By Jasmine Aguilera
August 2, 2019

As the Trump Administration continues its focus on the border, immigrants living in the U.S. have spent months on edge, worried about planned raids and an increased focus on deportation. And in some cases, even being a U.S. citizen has not proved to be a reason to feel safe.

In a case that garnered national attention — and questioning last week during a House Judiciary Committee hearing that was supposed to be about the separation of families — U.S. citizen Francisco Erwin Galicia was released from immigration detention on July 23 after more than 20 days in custody at the South Texas Detention Facility. In March of this year, a 9-year-old U.S. citizen was detained at a Southern California checkpoint for more than 30 hours after crossing the border from Tijuana while authorities verified her identity. And in April 2018, Peter Sean Brown, also a U.S. citizen, faced deportation to Jamaica after Immigration and Customs Enforcement (ICE) confused him for someone with the same name. Brown spent just over three weeks in a Florida county jail before being released, according to a lawsuit.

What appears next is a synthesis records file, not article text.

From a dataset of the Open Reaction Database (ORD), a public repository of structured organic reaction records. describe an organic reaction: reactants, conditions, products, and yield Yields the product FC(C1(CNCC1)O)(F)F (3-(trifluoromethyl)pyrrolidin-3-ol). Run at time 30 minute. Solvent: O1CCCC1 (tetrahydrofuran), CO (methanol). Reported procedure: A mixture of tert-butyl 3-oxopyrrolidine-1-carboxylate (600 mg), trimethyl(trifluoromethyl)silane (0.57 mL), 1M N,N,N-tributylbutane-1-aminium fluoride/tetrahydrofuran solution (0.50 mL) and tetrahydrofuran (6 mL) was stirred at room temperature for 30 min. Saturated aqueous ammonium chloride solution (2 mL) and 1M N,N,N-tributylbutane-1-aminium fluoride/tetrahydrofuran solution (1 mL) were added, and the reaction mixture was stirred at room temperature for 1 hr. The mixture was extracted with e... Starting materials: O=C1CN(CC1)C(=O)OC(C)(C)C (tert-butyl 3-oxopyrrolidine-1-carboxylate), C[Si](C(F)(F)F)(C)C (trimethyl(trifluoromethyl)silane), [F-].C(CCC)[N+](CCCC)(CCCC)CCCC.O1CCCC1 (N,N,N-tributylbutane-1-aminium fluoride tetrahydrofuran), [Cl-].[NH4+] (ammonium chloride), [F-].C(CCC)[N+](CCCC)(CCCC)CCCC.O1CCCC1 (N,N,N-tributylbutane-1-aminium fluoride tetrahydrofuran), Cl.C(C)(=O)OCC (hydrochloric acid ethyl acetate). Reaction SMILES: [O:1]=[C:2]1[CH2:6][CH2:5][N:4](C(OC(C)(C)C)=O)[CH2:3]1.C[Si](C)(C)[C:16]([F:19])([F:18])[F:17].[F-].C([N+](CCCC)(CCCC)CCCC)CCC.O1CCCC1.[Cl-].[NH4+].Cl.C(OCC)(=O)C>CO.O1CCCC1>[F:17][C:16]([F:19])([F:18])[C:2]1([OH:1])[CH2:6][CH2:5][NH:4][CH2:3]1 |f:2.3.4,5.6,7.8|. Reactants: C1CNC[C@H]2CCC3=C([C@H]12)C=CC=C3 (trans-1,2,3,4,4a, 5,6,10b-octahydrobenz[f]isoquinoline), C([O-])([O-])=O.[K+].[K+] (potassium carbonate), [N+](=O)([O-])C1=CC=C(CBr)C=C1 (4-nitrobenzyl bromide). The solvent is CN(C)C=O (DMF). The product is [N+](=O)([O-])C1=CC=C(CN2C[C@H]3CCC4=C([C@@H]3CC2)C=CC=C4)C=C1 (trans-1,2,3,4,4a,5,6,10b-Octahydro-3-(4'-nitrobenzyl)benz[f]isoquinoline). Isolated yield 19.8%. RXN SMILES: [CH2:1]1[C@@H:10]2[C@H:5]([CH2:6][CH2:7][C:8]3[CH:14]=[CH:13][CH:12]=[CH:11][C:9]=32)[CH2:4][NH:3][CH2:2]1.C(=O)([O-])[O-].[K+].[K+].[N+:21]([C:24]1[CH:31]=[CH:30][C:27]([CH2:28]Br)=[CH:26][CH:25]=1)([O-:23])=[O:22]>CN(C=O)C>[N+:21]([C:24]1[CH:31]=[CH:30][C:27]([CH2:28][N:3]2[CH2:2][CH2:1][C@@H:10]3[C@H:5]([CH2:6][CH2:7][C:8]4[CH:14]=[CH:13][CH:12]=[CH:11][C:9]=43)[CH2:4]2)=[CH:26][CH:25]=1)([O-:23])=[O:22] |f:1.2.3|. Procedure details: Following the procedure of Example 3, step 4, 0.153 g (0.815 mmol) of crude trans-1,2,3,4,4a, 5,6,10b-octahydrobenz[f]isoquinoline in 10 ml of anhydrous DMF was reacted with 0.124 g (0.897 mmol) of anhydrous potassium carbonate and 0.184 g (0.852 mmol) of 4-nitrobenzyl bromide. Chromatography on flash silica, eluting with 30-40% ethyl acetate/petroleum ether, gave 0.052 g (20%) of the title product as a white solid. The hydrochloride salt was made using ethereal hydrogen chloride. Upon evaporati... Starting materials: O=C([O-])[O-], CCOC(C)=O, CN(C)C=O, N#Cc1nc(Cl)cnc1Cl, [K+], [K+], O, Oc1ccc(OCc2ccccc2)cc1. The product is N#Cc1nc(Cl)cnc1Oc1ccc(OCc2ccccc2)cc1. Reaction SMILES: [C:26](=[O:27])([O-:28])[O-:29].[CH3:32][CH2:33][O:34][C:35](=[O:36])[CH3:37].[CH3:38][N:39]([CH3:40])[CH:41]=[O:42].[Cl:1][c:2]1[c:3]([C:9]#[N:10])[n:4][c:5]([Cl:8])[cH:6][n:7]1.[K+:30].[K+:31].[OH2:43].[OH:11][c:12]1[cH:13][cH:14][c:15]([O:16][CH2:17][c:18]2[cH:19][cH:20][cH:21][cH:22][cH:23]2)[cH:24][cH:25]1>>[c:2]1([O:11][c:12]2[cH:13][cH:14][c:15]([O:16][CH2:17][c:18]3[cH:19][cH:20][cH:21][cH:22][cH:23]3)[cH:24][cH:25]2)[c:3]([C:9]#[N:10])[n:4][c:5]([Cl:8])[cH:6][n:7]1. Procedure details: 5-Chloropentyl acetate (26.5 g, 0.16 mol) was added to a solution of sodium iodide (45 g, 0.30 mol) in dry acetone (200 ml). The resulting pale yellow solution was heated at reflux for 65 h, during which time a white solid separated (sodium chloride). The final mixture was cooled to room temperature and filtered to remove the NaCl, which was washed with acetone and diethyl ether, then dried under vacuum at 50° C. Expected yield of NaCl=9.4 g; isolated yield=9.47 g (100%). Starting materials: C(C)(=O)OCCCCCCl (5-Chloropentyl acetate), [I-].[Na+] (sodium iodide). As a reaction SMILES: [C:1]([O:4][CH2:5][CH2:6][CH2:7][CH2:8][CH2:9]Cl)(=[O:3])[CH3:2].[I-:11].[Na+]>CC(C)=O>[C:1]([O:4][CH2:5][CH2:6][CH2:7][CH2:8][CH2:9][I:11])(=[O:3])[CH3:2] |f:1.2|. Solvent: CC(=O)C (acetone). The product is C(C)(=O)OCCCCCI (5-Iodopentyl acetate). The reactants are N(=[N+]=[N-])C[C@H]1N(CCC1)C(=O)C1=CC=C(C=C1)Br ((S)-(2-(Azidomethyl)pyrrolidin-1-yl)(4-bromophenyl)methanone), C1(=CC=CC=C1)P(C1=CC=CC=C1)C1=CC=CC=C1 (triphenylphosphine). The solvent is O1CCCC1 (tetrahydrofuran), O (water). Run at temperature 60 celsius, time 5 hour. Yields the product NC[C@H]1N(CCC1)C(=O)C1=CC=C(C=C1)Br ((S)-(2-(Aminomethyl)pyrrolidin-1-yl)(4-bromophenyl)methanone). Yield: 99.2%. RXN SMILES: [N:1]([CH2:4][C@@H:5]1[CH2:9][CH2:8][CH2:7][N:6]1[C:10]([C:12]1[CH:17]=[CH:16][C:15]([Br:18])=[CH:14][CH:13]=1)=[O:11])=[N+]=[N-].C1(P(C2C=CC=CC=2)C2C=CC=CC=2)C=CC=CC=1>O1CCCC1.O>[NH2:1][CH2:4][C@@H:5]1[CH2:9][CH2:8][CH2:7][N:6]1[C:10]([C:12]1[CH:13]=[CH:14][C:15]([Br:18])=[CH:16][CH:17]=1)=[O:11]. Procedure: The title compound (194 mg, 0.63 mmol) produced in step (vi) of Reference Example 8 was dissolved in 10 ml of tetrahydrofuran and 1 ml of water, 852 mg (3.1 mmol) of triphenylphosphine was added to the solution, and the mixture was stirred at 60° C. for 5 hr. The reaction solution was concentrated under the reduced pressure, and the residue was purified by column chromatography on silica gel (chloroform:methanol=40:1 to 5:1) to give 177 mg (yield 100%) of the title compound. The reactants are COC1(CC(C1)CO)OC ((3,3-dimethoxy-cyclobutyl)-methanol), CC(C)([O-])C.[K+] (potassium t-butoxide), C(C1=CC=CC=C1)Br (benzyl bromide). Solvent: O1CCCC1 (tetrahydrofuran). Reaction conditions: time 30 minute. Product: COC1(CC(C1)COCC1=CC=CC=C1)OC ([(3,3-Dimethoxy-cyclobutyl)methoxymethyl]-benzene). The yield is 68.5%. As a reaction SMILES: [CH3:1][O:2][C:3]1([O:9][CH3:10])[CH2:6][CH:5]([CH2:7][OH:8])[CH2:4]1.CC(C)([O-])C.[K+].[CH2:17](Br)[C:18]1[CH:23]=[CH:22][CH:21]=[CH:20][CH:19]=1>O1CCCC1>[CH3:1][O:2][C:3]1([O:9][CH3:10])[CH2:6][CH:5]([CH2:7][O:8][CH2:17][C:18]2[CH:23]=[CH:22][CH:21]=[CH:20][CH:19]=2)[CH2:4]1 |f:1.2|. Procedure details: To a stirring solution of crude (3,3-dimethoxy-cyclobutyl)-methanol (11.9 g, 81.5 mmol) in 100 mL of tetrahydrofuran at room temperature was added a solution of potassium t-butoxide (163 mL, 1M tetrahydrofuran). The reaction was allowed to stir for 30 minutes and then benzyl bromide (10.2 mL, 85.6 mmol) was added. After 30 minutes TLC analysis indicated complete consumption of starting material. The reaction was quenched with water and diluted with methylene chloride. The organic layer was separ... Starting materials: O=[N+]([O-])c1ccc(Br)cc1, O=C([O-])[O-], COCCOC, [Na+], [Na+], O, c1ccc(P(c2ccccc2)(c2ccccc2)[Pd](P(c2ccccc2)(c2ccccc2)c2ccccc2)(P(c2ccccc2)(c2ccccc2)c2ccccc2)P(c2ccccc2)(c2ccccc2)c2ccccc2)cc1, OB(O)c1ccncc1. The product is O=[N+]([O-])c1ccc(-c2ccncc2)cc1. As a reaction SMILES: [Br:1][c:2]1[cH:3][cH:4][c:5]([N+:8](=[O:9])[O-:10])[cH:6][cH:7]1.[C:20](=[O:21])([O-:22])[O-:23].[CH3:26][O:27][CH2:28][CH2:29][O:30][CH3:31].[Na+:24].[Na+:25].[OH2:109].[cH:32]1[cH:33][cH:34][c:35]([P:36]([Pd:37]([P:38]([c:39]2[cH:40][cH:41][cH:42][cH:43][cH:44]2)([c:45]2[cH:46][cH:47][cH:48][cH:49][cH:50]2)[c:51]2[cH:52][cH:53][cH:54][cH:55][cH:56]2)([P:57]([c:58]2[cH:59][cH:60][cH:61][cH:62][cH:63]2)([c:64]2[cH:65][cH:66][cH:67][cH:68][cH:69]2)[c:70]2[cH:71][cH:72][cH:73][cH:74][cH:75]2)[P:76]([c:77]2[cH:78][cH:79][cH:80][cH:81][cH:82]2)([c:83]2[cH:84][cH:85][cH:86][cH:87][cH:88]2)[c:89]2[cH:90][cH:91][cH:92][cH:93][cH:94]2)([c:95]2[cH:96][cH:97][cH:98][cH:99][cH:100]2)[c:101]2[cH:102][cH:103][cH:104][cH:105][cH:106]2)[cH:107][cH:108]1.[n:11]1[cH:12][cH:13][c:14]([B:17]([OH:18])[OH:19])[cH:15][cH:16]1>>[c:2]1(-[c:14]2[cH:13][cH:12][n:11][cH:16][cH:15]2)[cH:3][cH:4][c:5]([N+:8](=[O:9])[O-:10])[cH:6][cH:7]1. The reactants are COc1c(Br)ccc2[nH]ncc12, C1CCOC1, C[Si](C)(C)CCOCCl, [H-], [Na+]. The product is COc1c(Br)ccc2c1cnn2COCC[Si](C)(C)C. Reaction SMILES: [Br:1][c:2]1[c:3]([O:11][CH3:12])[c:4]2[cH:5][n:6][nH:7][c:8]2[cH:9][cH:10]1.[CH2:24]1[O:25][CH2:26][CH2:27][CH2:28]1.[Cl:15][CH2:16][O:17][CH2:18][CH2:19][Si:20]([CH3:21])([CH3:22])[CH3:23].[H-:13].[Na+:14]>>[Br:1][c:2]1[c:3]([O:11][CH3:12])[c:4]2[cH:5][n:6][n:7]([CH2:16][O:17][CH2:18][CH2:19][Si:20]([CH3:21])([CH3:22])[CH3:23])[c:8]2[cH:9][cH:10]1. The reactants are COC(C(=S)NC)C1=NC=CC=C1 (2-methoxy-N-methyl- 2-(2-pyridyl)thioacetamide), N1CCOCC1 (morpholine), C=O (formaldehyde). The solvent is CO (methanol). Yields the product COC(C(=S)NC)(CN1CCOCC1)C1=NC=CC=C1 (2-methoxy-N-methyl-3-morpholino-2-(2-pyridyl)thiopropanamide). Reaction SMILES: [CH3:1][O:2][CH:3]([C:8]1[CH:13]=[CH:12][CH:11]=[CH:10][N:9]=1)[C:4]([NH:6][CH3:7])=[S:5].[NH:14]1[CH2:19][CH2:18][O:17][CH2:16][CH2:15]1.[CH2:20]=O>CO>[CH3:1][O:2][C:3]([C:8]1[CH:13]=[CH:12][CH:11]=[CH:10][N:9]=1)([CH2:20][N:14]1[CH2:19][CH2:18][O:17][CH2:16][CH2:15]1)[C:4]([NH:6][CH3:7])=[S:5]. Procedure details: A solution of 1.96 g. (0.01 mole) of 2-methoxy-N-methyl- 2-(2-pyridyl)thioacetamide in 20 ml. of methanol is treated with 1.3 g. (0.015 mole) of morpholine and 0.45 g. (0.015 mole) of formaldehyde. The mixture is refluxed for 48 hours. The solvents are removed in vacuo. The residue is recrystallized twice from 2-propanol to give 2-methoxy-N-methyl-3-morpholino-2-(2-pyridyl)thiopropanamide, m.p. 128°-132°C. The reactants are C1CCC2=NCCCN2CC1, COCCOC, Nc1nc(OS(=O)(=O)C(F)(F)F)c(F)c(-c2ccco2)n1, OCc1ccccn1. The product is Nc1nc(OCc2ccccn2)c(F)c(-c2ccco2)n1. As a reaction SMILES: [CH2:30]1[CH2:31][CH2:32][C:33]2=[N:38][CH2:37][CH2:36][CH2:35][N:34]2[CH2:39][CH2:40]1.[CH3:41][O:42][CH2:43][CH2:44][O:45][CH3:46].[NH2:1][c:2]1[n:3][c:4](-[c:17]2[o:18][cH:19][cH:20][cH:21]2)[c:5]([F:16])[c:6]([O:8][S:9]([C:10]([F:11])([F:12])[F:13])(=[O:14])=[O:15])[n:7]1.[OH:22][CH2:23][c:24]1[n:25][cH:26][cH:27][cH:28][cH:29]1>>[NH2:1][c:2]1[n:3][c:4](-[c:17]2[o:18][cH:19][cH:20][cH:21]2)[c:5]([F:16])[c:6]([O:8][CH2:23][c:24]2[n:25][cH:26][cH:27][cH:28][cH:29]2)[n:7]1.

A total of 834 U.S. citizens were issued ICE detainers — which allow local law enforcement to detain people on behalf of Immigration and Customs Enforcement — between fiscal years 2008 and 2012, according to Transactional Records Access Clearinghouse (TRAC), a research organization at Syracuse University. A detainer is how Brown was held in county jail despite evidence that he was born in the U.S.